See sample pages from this book at Wink.
Anyone who's read Hunter S. Thompson's iconic Fear and Loathing in Las Vegas knows that the technicolored, bug-eyed, meth-fueled craziness of that narrative is hard to capture in another medium. The Tim Burton movie did an admirable job of conveying the "savage journey" of the book, if sometimes overdosing on the goofballs in the process.
When it comes down to it, the madness of Fear and Loathing is probably best expressed in comic book form (as Ralph Steadman showed in the original illustrations, Gary Trudeau hinted at with Uncle Duke, and Warren Ellis and Darick Robertson's Transmetropolitan paid impressive homage). If Hunter S. Thompson didn't exist, it would be necessary for comics to invent him. And I can't think of anyone better suited to fully render Thompson's warped vision of the American dream (aka 70s Vegas) than Eisner Award-nominated Troy Little. His 176-page comic adaptation manages to effectively distill the roman à clef gonzo masterpiece into a form that feels completely natural, managing to retain and celebrate inspired moments of Thompson's brilliant prose-poetry.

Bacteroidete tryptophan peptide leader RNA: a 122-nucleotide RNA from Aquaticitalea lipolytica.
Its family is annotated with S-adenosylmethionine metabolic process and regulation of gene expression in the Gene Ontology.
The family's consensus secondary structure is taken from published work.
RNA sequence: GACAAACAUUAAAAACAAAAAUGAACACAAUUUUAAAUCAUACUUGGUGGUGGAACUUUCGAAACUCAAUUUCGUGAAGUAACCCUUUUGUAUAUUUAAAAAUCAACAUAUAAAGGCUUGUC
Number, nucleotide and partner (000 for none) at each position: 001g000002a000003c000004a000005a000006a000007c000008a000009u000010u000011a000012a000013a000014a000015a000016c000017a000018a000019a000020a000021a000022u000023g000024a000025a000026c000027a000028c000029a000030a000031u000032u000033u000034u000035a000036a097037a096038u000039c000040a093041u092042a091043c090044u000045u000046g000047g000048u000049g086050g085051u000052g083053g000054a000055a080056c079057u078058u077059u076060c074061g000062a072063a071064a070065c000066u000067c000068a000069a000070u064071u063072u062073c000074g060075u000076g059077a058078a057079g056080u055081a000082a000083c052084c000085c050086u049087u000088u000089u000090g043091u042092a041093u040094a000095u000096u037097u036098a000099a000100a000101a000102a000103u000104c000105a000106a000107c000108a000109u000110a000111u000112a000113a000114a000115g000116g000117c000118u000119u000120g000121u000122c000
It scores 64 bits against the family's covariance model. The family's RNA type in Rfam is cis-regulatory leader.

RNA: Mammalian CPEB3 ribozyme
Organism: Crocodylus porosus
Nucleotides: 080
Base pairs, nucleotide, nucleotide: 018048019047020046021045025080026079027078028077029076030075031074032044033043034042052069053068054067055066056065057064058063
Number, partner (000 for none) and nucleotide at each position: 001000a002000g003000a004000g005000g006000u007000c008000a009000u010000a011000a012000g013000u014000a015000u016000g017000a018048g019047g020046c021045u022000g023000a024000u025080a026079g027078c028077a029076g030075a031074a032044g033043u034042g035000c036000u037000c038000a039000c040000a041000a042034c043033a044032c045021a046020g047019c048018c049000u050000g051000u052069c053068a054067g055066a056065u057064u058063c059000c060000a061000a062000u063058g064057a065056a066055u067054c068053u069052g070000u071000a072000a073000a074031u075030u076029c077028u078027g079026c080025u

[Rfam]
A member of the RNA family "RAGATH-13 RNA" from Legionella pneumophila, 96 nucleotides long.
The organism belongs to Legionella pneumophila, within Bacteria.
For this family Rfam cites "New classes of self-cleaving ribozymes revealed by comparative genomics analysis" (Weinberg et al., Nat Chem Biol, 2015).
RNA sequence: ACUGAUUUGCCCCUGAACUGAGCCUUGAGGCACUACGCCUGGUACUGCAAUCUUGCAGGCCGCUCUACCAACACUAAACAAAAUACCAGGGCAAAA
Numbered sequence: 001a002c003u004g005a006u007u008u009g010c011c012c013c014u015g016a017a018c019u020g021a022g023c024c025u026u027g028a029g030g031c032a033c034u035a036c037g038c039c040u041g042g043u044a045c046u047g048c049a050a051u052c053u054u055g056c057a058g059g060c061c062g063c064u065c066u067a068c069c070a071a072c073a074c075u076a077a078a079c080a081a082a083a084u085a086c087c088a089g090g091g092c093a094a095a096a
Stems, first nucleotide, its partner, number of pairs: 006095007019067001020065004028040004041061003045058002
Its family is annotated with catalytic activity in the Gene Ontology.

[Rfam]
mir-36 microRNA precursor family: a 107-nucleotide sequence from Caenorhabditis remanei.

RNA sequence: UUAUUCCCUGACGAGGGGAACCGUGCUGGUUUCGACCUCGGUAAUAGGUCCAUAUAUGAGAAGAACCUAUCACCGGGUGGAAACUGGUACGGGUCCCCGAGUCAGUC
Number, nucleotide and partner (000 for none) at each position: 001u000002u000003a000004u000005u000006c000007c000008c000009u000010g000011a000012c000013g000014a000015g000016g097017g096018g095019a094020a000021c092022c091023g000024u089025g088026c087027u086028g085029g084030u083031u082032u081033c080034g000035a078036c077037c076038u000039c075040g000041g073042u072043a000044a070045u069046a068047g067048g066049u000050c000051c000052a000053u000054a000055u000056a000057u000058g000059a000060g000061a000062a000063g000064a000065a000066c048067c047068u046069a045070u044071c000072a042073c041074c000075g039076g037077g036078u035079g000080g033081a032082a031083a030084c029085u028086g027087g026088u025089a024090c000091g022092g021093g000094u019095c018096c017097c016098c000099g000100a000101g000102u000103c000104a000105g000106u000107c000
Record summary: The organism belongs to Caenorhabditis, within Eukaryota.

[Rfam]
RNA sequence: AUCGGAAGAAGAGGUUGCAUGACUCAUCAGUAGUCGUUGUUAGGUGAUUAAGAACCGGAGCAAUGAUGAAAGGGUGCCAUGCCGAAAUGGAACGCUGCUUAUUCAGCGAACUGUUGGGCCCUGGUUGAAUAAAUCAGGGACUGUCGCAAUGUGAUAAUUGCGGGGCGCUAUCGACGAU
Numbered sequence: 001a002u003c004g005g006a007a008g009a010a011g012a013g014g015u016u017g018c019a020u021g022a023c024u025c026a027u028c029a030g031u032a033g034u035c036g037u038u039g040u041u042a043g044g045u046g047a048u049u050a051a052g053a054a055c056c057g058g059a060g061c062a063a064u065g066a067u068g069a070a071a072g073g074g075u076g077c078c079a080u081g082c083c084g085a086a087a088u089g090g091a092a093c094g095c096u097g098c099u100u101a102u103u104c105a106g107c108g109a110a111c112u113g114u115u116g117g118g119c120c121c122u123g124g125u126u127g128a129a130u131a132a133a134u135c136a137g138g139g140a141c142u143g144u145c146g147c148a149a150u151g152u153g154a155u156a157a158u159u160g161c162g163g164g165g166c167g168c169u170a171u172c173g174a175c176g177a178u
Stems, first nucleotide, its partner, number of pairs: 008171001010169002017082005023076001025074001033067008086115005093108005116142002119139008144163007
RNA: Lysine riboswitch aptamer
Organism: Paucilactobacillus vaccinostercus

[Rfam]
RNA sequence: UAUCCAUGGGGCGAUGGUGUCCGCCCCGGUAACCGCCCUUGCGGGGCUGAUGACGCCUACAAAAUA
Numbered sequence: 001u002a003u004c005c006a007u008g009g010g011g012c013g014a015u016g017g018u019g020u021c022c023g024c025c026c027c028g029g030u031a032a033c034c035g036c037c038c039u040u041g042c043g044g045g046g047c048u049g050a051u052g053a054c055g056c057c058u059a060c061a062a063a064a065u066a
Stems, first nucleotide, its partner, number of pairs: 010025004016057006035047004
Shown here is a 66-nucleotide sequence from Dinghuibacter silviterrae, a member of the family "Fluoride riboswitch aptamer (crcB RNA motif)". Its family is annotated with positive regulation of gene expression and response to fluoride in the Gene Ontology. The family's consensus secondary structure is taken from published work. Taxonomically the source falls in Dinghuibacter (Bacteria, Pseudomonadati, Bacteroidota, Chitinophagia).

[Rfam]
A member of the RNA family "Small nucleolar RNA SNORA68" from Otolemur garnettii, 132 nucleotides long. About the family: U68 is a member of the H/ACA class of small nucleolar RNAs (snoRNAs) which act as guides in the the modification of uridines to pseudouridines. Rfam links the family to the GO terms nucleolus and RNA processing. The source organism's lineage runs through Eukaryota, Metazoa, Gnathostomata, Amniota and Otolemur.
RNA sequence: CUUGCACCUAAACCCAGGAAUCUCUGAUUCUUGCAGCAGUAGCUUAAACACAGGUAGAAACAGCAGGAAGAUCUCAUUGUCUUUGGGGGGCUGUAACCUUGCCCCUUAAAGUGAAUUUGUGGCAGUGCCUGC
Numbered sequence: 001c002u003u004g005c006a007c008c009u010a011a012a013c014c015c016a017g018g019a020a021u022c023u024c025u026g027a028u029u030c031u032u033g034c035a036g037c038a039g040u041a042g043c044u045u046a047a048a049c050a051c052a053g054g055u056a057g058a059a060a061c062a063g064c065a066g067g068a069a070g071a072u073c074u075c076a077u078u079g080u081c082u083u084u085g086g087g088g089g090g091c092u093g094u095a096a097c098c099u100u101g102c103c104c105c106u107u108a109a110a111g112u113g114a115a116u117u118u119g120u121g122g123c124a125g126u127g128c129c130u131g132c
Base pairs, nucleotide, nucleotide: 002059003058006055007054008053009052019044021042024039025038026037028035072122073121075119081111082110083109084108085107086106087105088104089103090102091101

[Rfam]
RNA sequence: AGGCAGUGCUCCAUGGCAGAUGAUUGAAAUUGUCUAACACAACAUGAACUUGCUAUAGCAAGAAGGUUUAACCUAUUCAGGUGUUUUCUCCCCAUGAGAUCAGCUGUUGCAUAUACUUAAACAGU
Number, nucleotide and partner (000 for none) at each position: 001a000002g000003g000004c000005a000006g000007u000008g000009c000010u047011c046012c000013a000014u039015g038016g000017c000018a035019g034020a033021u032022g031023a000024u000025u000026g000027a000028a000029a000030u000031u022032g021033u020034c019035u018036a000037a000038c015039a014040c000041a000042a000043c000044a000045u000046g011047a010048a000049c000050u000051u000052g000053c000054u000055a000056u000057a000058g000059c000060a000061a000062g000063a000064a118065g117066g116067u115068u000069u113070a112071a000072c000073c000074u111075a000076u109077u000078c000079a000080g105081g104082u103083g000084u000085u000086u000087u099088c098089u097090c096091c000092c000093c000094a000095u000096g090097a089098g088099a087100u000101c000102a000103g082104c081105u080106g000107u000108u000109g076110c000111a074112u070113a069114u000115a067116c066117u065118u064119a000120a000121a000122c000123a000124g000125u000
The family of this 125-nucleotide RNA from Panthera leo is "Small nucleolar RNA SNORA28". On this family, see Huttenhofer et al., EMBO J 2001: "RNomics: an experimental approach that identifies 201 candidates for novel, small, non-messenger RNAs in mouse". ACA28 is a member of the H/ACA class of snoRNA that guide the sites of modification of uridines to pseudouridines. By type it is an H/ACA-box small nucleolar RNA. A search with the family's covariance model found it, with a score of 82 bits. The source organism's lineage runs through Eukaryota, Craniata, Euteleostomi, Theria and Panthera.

Little's art has the right kind of energy and violence to effectively convey Thompson's unusual subject matter. He knows how to render the drug-amped fear, anger, outrage, and surprise on Raoul Duke's face, his beady eyes forever burning behind gigantic amber-tinted aviator glasses. The book itself is beautifully produced, with a spot varnish hard cover and brilliant, vividly printed interiors that reproduce the colors of crazy in a way that would do Ralph Steadman proud.
It's hard to imagine the impact that the original book has had on popular culture and on the bleeding edge journalism that followed it. It's exciting to see this material presented in a new way that honors the old and presents it to a new generation of swine.
Hunter S. Thompson's Fear and Loathing in Las Vegas
by Troy Little
Top Shelf Productions
2015, 176 pages, 6.1 x 9.1 x 0.6 inches